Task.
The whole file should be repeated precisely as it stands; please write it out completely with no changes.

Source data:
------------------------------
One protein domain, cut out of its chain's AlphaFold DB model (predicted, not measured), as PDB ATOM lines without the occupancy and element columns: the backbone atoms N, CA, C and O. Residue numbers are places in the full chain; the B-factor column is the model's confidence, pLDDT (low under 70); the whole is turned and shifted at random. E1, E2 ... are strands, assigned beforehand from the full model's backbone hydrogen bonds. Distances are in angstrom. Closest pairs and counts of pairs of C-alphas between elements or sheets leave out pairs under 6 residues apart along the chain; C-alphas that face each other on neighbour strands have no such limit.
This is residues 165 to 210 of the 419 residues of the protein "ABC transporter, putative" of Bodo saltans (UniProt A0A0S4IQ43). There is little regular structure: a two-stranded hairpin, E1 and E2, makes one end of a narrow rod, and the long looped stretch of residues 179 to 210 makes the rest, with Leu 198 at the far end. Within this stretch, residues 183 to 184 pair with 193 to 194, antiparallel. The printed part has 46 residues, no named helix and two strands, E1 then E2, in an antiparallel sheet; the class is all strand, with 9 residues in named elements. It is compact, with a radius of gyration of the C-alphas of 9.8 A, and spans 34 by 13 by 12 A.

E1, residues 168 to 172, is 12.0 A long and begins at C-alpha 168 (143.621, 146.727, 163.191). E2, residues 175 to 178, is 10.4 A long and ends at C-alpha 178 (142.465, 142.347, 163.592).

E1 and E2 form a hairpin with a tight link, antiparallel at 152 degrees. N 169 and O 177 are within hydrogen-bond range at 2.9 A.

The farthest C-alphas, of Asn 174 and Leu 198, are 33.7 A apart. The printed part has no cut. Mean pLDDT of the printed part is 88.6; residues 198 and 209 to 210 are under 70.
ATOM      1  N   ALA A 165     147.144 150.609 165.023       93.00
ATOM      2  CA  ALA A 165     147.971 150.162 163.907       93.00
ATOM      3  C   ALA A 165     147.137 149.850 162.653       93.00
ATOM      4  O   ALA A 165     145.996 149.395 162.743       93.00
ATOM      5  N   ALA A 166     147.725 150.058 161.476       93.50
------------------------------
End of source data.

One protein domain, cut out of its chain's AlphaFold DB model (predicted, not measured), as PDB ATOM lines without the occupancy and element columns: the backbone atoms N, CA, C and O. Residue numbers are places in the full chain; the B-factor column is the model's confidence, pLDDT (low under 70); the whole is turned and shifted at random. E1, E2 ... are strands, assigned beforehand from the full model's backbone hydrogen bonds. Distances are in angstrom. Closest pairs and counts of pairs of C-alphas between elements or sheets leave out pairs under 6 residues apart along the chain; C-alphas that face each other on neighbour strands have no such limit.
This is residues 165 to 210 of the 419 residues of the protein "ABC transporter, putative" of Bodo saltans (UniProt A0A0S4IQ43). There is little regular structure: a two-stranded hairpin, E1 and E2, makes one end of a narrow rod, and the long looped stretch of residues 179 to 210 makes the rest, with Leu 198 at the far end. Within this stretch, residues 183 to 184 pair with 193 to 194, antiparallel. The printed part has 46 residues, no named helix and two strands, E1 then E2, in an antiparallel sheet; the class is all strand, with 9 residues in named elements. It is compact, with a radius of gyration of the C-alphas of 9.8 A, and spans 34 by 13 by 12 A.

E1, residues 168 to 172, is 12.0 A long and begins at C-alpha 168 (143.621, 146.727, 163.191). E2, residues 175 to 178, is 10.4 A long and ends at C-alpha 178 (142.465, 142.347, 163.592).

E1 and E2 form a hairpin with a tight link, antiparallel at 152 degrees. N 169 and O 177 are within hydrogen-bond range at 2.9 A.

The farthest C-alphas, of Asn 174 and Leu 198, are 33.7 A apart. The printed part has no cut. Mean pLDDT of the printed part is 88.6; residues 198 and 209 to 210 are under 70.
ATOM      1  N   ALA A 165     147.144 150.609 165.023       93.00
ATOM      2  CA  ALA A 165     147.971 150.162 163.907       93.00
ATOM      3  C   ALA A 165     147.137 149.850 162.653       93.00
ATOM      4  O   ALA A 165     145.996 149.395 162.743       93.00
ATOM      5  N   ALA A 166     147.725 150.058 161.476       93.50